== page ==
|Euro skepticism in Western Europe: Swedish Case|
2007 02 02
Establishment and enlargement of the European Union was related to welfare and assurance of political stability, however, more and more citizens are currently expressing their skepticism in terms of the EU, and the popularity of forces criticizing EU institutions is increasing.
Sweden joined the EU only in 1995, although the issue of membership was discussed back in 7th decade of 20th century. Major discussions were related to people’s worries that the EU might affect traditional Swedish neutrality policy. After the end of the cold war and disappearance of military threat, opponents of the EU lost their main argument, and during the referendum of 1994 majority of Swedish citizens said „yes“ to membership in the EU. Swedish politicians have clearly specified the EU as an integral foreign policy element for implementation of national interests of the country. C.Bildt, the current minister of foreign affairs of Sweden, evaluates the EU as an instrument capable of meeting the international challenges, such as assurance of international security, struggle against poverty and development of democracy. The Swedish public discourse highlights capacity of the country, together with the EU, to promote democracy in neighboring and other world‘s regions facing violation of human rights and living under authoritarian regimes.
After the cold war, changes in terms of security issues became obvious and international commitments of Sweden were more emphasized in the sphere of security. The Government started to see more opportunities to develop joint foreign and security policy of the EU, and Sweden has been taking active part in the European security and defense policy.
Although majority of population voted for membership in the EU, anti-integration ideas were obvious before the referendum. Left parties, which were against the membership, presented their arguments for evident cultural and national sovereignty differences between Sweden and Europe. Organization „Nej till EG“ („No to EU“) highlighted prostitution, drug liberalization, sexism, elitism and deficit of democracy in the EU. Northern states, considered as a community related by cultural, social and political affinity, were contra positioned to the European image based on negative stereotypes. Until now the Swedish Left Party has been pursuing its critical position in terms of the EU, and portraying the EU as a super-state, gradually eliminating sovereignty of Member States. This party even suggested that Sweden should secede from the EU. The Green Party is also skeptical towards the EU and its position is that the EU gives too little attention to ecological problems. Meanwhile the position of the Social Democratic Party is more moderate. It does not reject the supranational decision-making procedures on issues (e.g. environmental protection) requiring co-operation efforts from the EU Members States.
The Swedish Right-wing Party the Conservatives, while regarding free market as a major argument, has been maintaining moderate policy in terms of the EU.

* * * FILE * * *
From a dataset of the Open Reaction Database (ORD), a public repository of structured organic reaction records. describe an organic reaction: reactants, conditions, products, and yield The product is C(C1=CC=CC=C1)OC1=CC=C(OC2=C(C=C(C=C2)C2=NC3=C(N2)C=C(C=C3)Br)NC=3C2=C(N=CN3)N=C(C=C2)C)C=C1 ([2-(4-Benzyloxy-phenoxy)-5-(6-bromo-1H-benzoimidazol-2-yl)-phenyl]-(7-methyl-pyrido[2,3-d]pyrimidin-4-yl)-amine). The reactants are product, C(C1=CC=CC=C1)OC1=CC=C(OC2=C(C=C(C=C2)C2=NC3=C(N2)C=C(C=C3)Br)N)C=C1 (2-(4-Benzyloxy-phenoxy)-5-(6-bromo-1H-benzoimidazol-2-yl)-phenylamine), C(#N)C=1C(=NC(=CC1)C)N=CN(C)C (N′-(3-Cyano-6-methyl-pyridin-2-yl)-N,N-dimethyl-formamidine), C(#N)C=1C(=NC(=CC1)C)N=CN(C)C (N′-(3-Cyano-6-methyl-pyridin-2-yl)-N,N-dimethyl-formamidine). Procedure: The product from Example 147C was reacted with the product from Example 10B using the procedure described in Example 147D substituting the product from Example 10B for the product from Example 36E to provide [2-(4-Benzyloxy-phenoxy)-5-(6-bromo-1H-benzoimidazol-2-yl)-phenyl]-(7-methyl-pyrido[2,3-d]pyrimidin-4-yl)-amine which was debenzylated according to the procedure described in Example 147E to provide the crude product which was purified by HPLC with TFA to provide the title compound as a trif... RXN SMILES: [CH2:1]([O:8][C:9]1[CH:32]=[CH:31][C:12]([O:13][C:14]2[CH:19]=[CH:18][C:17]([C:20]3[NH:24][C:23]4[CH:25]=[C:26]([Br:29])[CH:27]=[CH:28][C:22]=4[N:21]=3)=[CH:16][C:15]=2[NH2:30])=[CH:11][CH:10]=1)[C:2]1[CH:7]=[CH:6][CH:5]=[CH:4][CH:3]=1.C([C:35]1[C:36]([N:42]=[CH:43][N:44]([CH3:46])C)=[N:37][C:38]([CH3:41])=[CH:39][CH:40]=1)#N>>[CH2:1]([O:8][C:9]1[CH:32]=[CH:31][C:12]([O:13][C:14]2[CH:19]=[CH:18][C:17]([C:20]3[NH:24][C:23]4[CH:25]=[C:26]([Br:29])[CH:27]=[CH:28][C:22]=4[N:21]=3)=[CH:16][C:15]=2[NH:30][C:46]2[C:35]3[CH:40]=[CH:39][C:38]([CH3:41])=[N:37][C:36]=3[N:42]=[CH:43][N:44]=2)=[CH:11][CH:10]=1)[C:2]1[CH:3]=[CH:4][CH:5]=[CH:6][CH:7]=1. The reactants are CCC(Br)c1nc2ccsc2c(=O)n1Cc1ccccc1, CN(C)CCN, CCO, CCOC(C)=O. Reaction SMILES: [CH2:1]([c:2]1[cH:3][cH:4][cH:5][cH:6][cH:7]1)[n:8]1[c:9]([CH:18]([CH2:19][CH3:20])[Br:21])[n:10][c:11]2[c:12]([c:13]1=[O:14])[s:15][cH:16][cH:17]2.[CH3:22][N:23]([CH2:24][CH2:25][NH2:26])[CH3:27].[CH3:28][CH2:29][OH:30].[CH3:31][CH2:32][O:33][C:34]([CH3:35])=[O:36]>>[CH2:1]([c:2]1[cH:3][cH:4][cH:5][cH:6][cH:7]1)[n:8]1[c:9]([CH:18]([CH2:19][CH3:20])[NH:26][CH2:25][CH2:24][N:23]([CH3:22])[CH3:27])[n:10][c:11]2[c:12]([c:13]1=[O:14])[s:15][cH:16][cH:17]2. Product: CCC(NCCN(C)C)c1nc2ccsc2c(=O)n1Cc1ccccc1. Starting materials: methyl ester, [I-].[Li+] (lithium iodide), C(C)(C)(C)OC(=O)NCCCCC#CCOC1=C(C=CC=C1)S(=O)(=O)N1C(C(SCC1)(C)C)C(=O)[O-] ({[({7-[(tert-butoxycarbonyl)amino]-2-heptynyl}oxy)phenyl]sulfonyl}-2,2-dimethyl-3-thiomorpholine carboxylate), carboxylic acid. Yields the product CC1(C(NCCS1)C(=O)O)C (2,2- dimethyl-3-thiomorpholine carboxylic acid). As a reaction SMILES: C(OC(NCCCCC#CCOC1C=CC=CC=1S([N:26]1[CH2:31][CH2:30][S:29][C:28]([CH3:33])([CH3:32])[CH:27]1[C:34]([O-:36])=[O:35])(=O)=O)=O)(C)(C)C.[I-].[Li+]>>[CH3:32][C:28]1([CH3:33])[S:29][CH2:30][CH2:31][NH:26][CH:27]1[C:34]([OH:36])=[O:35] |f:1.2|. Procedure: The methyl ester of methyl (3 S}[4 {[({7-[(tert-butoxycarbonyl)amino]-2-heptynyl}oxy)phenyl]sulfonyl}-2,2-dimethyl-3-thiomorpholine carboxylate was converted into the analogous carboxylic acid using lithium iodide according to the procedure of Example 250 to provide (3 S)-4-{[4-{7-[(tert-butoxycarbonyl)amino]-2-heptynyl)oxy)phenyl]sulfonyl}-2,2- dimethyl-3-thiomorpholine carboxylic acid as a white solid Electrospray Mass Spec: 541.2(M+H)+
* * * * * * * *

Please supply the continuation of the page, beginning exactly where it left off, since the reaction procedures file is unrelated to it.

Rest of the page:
Sweden differs from other West European countries in a way that major criticism on the EU comes from left wing parties, meanwhile main critics of the EU in France or other West European states are radical right parties.
Inquiries of the recent several years showed that if a referendum on membership in the EU was organized today, the Swedish would say „no“. Due to opposing position of society towards the EU Sweden is considered as an Euro sceptical state. Dissatisfaction in the EU is also reflected in the results of the referendum on joining the Economic and Monetary Union, which took place in 2004: the Swedish turned back on it. Although funding of those who voted for introduction of Euro was six times higher than that of Euro-skeptics, and despite media’s “yes” to introduction of Euro – these did not affect the opinion of society.
After unsuccessful referendums in France and the Netherlands, Sweden delayed ratification of the EU Constitution. Political elite of the country decided not to accelerate ratification of constitution and rejected a possibility of referendum by arguing that Constitution of the EU will not incur substantial changes.
Views of the Swedish political parties and society in terms of Euro integration were different. This can be explained by the following: the Swedish society is sufficiently educated and, consequently, is inclined towards contemplations, different views and critical evaluation. Members of the current Government say that the integration process shall keep in step with society‘s will. According to the executed survey, the Swedish are least interested in the discussions on future of the EU, however they are interested in political trends of the EU directly affecting their daily life. Meanwhile parties, organizations and public institutions are involved in extensive discussions on foreign and security policy, future perspectives of the EU and problems of the single market.
Prevailing public attitudes clearly indicate that a more intense EU integration is not attractive to the society. Twelve Euro zone states have already experienced economic decline, whereas Sweden, Denmark and Great Britain, staying out of the boundaries of this zone, do not experience the above economic difficulties. Therefore, with a view to changing societal attitudes in terms of the EU, Swedish political forces need to find other arguments.
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